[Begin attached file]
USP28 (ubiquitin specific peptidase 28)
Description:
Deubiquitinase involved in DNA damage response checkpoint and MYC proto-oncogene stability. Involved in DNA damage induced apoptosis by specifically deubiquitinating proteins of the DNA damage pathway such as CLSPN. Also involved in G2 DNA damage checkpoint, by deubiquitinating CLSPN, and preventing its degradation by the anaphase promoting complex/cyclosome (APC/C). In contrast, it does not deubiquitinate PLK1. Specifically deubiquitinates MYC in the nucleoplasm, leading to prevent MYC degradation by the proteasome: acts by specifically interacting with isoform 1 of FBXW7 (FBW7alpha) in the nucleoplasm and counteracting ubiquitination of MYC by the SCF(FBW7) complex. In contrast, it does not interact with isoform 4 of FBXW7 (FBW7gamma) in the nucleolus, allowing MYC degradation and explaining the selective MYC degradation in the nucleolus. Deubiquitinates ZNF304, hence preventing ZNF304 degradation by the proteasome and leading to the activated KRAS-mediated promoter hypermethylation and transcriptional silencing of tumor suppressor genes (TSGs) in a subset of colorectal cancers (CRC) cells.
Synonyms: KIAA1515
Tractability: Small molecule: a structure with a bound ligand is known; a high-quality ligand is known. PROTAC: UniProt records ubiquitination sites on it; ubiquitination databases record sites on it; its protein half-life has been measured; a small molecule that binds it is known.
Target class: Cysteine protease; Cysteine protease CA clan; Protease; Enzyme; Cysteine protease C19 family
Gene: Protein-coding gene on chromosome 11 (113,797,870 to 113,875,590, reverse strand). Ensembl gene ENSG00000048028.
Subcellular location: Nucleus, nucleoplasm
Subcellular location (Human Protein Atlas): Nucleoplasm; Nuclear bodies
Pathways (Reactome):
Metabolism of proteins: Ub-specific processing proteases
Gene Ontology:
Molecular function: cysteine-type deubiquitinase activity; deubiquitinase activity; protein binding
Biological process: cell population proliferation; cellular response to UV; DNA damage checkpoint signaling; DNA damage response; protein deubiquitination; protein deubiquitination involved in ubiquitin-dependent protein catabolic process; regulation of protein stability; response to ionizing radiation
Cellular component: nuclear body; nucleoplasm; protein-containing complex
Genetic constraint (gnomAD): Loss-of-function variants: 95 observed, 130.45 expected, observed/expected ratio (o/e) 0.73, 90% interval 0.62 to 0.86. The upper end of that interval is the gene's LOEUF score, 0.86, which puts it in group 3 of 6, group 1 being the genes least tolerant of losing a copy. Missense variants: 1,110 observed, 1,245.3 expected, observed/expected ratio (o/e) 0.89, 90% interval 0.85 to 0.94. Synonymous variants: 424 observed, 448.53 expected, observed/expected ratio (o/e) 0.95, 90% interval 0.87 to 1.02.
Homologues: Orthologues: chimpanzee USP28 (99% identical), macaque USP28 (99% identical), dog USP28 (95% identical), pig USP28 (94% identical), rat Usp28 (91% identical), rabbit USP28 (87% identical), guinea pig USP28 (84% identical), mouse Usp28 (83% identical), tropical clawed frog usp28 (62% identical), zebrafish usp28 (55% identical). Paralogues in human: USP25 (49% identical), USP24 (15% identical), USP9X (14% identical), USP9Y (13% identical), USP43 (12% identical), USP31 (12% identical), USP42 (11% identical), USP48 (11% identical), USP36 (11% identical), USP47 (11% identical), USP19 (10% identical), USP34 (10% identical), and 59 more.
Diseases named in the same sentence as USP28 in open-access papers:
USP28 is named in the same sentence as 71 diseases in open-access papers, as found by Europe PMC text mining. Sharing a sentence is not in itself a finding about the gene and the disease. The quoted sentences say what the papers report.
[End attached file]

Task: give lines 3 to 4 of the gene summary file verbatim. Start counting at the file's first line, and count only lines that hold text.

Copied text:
Deubiquitinase involved in DNA damage response checkpoint and MYC proto-oncogene stability. Involved in DNA damage induced apoptosis by specifically deubiquitinating proteins of the DNA damage pathway such as CLSPN. Also involved in G2 DNA damage checkpoint, by deubiquitinating CLSPN, and preventing its degradation by the anaphase promoting complex/cyclosome (APC/C). In contrast, it does not deubiquitinate PLK1. Specifically deubiquitinates MYC in the nucleoplasm, leading to prevent MYC degradation by the proteasome: acts by specifically interacting with isoform 1 of FBXW7 (FBW7alpha) in the nucleoplasm and counteracting ubiquitination of MYC by the SCF(FBW7) complex. In contrast, it does not interact with isoform 4 of FBXW7 (FBW7gamma) in the nucleolus, allowing MYC degradation and explaining the selective MYC degradation in the nucleolus. Deubiquitinates ZNF304, hence preventing ZNF304 degradation by the proteasome and leading to the activated KRAS-mediated promoter hypermethylation and transcriptional silencing of tumor suppressor genes (TSGs) in a subset of colorectal cancers (CRC) cells.
Synonyms: KIAA1515